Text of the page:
In the decade since these Expert Committee guidelines were released, a number of research teams have evaluated adherence at the level of the primary care provider’s office. Studies generally indicate that adherence to documentation recommendations is poor and providers are often unfamiliar with the guidelines [9,10,11,12,13,14,15]. Providers’ lack of knowledge regarding the Expert Committee guidelines may be attributed to insufficient training in medical school and residency ; however, no studies have evaluated medical student knowledge of these recommendations or the extent to which they are included in the curriculum. Thus, the purpose of this study was to evaluate osteopathic medical students’ knowledge of the Expert Committee recommendations for screening and prevention of overweight and obesity, and whether improvement is seen as students progress through the undergraduate medical curriculum.
This study was cross-sectional in nature. An adapted version of the National Cancer Institute’s (NCI) Physician Survey of Practices on Diet, Physical Activity, and Weight Control: Questionnaire on Child/Adolescent Care  was distributed electronically to first- through fourth-year medical students; modifications to the questionnaire are described below. The research team distributed the questionnaire via email in November 2017; a reminder email with the questionnaire was distributed 3 weeks later. The Ohio University Office of Research Compliance approved the protocol and all recruitment procedures and materials.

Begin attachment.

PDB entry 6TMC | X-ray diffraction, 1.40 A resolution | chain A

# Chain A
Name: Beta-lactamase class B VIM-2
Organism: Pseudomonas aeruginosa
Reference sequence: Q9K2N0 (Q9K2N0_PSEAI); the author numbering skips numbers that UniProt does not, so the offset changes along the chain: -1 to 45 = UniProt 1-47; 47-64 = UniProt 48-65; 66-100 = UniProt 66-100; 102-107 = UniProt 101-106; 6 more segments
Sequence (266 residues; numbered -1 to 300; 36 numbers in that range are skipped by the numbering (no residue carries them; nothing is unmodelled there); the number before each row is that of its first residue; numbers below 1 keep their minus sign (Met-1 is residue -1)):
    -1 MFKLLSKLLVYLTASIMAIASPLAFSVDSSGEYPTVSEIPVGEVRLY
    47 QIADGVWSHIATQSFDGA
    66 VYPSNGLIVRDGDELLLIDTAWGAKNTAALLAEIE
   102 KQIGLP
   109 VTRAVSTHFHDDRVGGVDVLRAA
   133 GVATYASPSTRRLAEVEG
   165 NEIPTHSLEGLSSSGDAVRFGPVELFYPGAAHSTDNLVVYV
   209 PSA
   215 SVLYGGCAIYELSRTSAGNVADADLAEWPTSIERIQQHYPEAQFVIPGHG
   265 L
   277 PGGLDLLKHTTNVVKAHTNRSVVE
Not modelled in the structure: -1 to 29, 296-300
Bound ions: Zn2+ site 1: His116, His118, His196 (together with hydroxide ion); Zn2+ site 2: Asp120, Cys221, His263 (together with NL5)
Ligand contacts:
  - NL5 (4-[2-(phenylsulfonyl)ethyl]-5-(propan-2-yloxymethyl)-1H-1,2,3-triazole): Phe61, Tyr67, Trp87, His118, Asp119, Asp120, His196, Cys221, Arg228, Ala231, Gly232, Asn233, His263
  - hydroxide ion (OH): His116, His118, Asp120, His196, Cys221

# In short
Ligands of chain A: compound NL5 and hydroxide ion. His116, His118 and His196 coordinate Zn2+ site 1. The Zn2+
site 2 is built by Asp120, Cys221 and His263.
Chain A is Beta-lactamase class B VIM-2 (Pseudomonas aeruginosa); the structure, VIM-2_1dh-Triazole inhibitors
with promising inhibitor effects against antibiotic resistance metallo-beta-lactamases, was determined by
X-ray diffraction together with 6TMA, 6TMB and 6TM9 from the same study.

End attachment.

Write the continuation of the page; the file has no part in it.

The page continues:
Medical students from three campuses (Athens, Cleveland, Dublin) and clinical practice partners associated with the Ohio University Heritage College of Osteopathic Medicine were invited to participate in an electronic, anonymous survey assessment of pediatric obesity-related knowledge, beliefs, and behaviors. Participation in the study was completely voluntary. In return for their participation, students were entered into a drawing for one of eight $100.00 gift cards by clicking on a new Qualitrics link, thus preventing linking of responses to student names or email addresses.